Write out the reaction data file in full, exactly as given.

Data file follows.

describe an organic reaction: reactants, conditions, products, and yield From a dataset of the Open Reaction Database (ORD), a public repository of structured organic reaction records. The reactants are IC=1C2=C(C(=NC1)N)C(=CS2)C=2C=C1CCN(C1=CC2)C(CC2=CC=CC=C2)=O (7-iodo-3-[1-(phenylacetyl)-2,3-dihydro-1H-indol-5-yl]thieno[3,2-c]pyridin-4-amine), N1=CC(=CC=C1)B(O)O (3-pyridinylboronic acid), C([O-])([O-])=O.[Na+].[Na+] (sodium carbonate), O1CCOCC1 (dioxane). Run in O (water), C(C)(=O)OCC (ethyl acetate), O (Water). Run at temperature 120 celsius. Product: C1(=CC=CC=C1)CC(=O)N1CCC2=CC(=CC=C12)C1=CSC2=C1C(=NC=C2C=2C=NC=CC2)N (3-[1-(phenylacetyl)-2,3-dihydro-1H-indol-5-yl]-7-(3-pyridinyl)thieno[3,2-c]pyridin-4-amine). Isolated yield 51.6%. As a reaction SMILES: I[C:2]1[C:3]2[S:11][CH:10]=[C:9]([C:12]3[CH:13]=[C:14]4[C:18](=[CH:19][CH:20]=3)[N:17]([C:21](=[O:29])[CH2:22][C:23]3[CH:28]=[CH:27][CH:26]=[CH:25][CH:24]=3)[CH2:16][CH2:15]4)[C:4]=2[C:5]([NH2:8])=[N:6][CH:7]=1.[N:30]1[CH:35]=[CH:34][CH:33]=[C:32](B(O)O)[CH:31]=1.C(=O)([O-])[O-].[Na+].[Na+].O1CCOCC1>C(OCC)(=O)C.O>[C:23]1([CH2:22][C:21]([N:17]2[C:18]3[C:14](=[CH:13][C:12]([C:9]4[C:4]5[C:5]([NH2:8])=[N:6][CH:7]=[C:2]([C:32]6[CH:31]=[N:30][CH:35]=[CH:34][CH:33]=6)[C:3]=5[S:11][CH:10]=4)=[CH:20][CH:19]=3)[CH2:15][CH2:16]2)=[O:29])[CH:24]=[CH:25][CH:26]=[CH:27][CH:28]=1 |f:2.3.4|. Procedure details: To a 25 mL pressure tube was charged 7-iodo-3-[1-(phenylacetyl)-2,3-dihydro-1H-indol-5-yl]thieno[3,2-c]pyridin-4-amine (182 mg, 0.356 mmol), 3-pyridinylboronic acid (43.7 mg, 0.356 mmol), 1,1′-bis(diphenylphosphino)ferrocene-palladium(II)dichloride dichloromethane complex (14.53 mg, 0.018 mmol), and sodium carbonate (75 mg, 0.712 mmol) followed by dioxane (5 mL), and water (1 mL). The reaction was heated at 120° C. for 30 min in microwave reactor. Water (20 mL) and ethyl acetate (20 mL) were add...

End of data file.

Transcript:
describe an organic reaction: reactants, conditions, products, and yield From a dataset of the Open Reaction Database (ORD), a public repository of structured organic reaction records. The reactants are IC=1C2=C(C(=NC1)N)C(=CS2)C=2C=C1CCN(C1=CC2)C(CC2=CC=CC=C2)=O (7-iodo-3-[1-(phenylacetyl)-2,3-dihydro-1H-indol-5-yl]thieno[3,2-c]pyridin-4-amine), N1=CC(=CC=C1)B(O)O (3-pyridinylboronic acid), C([O-])([O-])=O.[Na+].[Na+] (sodium carbonate), O1CCOCC1 (dioxane). Run in O (water), C(C)(=O)OCC (ethyl acetate), O (Water). Run at temperature 120 celsius. Product: C1(=CC=CC=C1)CC(=O)N1CCC2=CC(=CC=C12)C1=CSC2=C1C(=NC=C2C=2C=NC=CC2)N (3-[1-(phenylacetyl)-2,3-dihydro-1H-indol-5-yl]-7-(3-pyridinyl)thieno[3,2-c]pyridin-4-amine). Isolated yield 51.6%. As a reaction SMILES: I[C:2]1[C:3]2[S:11][CH:10]=[C:9]([C:12]3[CH:13]=[C:14]4[C:18](=[CH:19][CH:20]=3)[N:17]([C:21](=[O:29])[CH2:22][C:23]3[CH:28]=[CH:27][CH:26]=[CH:25][CH:24]=3)[CH2:16][CH2:15]4)[C:4]=2[C:5]([NH2:8])=[N:6][CH:7]=1.[N:30]1[CH:35]=[CH:34][CH:33]=[C:32](B(O)O)[CH:31]=1.C(=O)([O-])[O-].[Na+].[Na+].O1CCOCC1>C(OCC)(=O)C.O>[C:23]1([CH2:22][C:21]([N:17]2[C:18]3[C:14](=[CH:13][C:12]([C:9]4[C:4]5[C:5]([NH2:8])=[N:6][CH:7]=[C:2]([C:32]6[CH:31]=[N:30][CH:35]=[CH:34][CH:33]=6)[C:3]=5[S:11][CH:10]=4)=[CH:20][CH:19]=3)[CH2:15][CH2:16]2)=[O:29])[CH:24]=[CH:25][CH:26]=[CH:27][CH:28]=1 |f:2.3.4|. Procedure details: To a 25 mL pressure tube was charged 7-iodo-3-[1-(phenylacetyl)-2,3-dihydro-1H-indol-5-yl]thieno[3,2-c]pyridin-4-amine (182 mg, 0.356 mmol), 3-pyridinylboronic acid (43.7 mg, 0.356 mmol), 1,1′-bis(diphenylphosphino)ferrocene-palladium(II)dichloride dichloromethane complex (14.53 mg, 0.018 mmol), and sodium carbonate (75 mg, 0.712 mmol) followed by dioxane (5 mL), and water (1 mL). The reaction was heated at 120° C. for 30 min in microwave reactor. Water (20 mL) and ethyl acetate (20 mL) were add...